Although he appeared in the race just three times during his career, Alberto Contador seems to hold the Giro in special regard. It was the Giro, after all, that provided him with a lifeline in May 2008, when his Astana team was barred by the organisers of the Tour de France.
Contador was welcomed back warmly in 2011, despite the fact that he was in the process of appealing to the Court of Arbitration for Sport – ultimately unsuccessfully – against his positive test for Clenbuterol the previous year. In 2015, Contador made his third and final appearance, claiming what he maintained to be his third win, though only two remain in the record books.
No matter, Contador hit all the required notes when he appeared on stage at the Waldorf Astoria in Jerusalem on Monday to promote the Israeli Grande Partenza of the 2018 Giro d'Italia. He was applauded by local attendees at the presentation when he downplayed the idea that bringing the Giro to Israel constituted a security risk.
"In my opinion, I don't think it's a problem to be here," Contador said. "I was in Israel in 2012 for close to two weeks on a training camp and the support was incredible. Now the situation of the world is a little crazy but it's not a question for just one country or another, it's all the world. I'm sure all the riders will be happy to come here and won't think of these things."
RCS Sport will have been equally content with Contador's comments to reporters after the presentation, when he suggested that Chris Froome ought to line out in next year's Giro in order to complete the rare feat of holding all three Grand Tour titles at once. Contador pointed in particular to the strength of Froome's supporting cast at Team Sky.
"If I were Froome, I'd ride this Giro, but clearly the decision is up to him," Contador said. "He can definitely do it. He's used up a lot of energy in the last few months both physically and mentally, but he has a great team around him, and that allows him to make the difference in the time trials or in the last kilometre of mountain stages. So if I were in his place, I'd aim for the Giro, especially with this spectacular and difficult start."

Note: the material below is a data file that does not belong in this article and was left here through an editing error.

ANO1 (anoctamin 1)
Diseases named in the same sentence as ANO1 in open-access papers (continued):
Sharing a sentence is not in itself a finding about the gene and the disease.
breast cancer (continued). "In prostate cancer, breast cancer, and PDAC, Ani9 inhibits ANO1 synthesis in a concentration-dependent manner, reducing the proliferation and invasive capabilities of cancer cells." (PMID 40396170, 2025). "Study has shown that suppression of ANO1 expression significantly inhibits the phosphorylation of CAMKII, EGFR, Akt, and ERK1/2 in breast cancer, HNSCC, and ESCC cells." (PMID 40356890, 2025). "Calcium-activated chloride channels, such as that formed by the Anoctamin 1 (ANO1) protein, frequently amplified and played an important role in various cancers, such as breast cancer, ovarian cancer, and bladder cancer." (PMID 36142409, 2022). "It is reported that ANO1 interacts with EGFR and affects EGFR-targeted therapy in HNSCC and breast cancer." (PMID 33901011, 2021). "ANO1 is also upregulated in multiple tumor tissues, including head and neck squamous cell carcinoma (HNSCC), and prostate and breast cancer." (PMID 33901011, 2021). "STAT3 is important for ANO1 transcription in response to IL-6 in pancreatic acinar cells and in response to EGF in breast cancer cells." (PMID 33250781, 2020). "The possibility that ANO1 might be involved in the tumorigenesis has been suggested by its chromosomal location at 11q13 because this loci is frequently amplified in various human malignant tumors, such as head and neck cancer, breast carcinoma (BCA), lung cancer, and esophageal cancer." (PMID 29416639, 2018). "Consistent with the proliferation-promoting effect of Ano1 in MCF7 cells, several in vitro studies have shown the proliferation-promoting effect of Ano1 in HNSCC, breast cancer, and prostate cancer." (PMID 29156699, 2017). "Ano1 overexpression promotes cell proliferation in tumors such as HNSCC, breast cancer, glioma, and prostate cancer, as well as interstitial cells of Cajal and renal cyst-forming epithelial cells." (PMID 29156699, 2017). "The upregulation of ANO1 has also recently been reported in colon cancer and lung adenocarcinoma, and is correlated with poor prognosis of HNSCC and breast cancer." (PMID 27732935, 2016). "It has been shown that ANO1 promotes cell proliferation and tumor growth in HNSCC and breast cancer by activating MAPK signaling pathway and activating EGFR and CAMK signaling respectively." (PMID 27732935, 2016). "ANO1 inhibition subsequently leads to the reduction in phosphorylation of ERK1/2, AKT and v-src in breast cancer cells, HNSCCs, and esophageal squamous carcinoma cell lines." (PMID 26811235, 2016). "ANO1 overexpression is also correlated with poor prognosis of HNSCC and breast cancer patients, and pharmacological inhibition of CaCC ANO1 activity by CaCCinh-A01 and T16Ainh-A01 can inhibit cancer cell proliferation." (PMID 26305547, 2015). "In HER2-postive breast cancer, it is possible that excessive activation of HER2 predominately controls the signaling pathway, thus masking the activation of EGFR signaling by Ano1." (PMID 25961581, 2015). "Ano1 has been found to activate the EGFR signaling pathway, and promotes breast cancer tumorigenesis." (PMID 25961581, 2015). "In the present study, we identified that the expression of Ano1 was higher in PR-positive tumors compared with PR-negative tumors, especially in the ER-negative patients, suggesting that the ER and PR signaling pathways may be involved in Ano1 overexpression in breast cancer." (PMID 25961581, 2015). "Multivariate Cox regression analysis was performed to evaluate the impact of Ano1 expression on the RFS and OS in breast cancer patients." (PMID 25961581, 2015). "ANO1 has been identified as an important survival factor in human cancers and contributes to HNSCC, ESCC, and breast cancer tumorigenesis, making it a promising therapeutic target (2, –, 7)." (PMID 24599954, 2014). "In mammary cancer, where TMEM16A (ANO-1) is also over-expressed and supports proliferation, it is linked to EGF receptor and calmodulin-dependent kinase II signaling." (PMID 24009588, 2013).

Barely a week on from his hanging up his wheels, it is perhaps too early to wonder whether Contador has any regrets about his decision. He is, after all, still only trying the mantle of ex-professional cyclist for size, but he evinced no doubts in Jerusalem on Monday, not least because he signed off on his turbulent career with a valedictory win atop the Angliru on the final weekend of the Vuelta a España.
"I don't feel nostalgia, I'm just happy for the way I finished my career by winning on the Angliru. It was the right time to leave," Contador said. "I decided at the Tour when I crashed. I've always given everything and I think it was the best thing to leave while I was still at a high level. At the Vuelta, every day was like a fiesta for me. The last month of my career was incredible, and I couldn't have asked for better."
Contador explained that his time in retirement will be divided between supporting his Fundacion Contador development squad – which will step up to Continental level after taking over the running of Trek-Segafredo's development team – and acting as an ambassador to promote stroke awareness.
"Maybe people don't know the symptoms and it is very important to know to catch this disease in time," said Contador, who suffered a stroke at the Tour of Asturias in 2004.
"I will continue to ride my bike, but I will also have other commitments and a great part of my time will be dedicated to the Fundacion Contador, where we have several cycling teams, including this year a new Continental one."
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